A federal judge entered a default judgment Wednesday against Rudy Giuliani in a defamation lawsuit brought by two Georgia election workers who say they were falsely accused of participating in fraud during the 2020 presidential election.
On March 9th, a New York Supreme Court judge ruled that voting technology company Smartmatic’s $2.7 billion defamation lawsuit against Fox News and Rudy Giuliani can proceed. In his ruling, Judge David Cohen said that Giuliani repeatedly made claims “without any evidence” and “without any basis” that Smartmatic tried to tip the 2020 presidential election in Joe Biden’s favor.
A Georgia mother and daughter who processed ballots in Atlanta for the 2020 presidential election are suing The Gateway Pundit, a right-wing conspiracy theory website, for falsely claiming they manipulated ballots. According to the complaint filed in the circuit court for St. Louis City, Missouri, by Ruby Freeman and Wandrea “Shay” Moss, the website published dozens of false stories about them, calling them “crooked Democrats” and claiming that they “pulled out suitcases full of ballots and began counting those ballots without election monitors in the room.”
In a motion submitted on Monday, Powell’s lawyers argue that her statements are not actionable under defamation law because she made them as an advocate-attorney of Donald Trump. Dean of Missouri Law School Lyrissa Lidsky called this argument absurd: "Attorneys have ethical obligations not to lie, and she made the false statements in her capacity as an attorney."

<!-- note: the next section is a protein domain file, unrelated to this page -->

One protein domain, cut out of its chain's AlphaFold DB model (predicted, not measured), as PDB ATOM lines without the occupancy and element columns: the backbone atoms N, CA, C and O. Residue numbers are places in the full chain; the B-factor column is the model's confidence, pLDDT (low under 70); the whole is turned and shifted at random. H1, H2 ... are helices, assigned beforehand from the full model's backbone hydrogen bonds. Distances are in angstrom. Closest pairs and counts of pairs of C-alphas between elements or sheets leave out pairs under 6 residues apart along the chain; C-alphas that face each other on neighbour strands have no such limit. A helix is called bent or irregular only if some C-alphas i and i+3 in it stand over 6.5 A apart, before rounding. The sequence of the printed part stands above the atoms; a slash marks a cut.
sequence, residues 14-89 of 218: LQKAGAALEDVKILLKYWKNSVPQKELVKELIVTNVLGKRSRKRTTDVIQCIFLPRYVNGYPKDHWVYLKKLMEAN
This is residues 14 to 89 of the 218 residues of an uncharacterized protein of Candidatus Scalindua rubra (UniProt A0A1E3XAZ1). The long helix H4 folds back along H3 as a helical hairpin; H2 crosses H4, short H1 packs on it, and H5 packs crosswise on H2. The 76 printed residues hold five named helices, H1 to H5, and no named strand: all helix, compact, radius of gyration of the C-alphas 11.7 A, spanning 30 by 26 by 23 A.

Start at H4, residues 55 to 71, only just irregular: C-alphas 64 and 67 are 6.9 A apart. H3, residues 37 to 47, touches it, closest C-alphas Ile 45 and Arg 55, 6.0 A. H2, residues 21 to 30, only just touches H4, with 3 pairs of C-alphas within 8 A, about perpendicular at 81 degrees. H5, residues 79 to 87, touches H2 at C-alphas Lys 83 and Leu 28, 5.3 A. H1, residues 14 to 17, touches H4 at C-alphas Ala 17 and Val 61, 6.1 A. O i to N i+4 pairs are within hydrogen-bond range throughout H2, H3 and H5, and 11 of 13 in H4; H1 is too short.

Much like the case that was laid out during Trump’s second impeachment trial, Swalwell’s lawsuit also asks the judge to consider Trump’s behavior in the months leading up to the Capitol attack. He argues that Trump’s speech on the day of the attack, in which he urged supporters to march to the Capitol, should be interpreted as a last-ditch effort to undo the election results.
The judge wrote that California Representative Devin Nunes failed to state adequate claims and to request a retraction before he filed his lawsuit against CNN.
Fox’s lawyers argue that they had a First Amendment privilege to report newsworthy allegations–even false ones–in a neutral way. They also claim that Smartmatic failed to establish a key requirement of a defamation claim—that Piro, Dobbs, and Bartiromo acted with “actual malice.”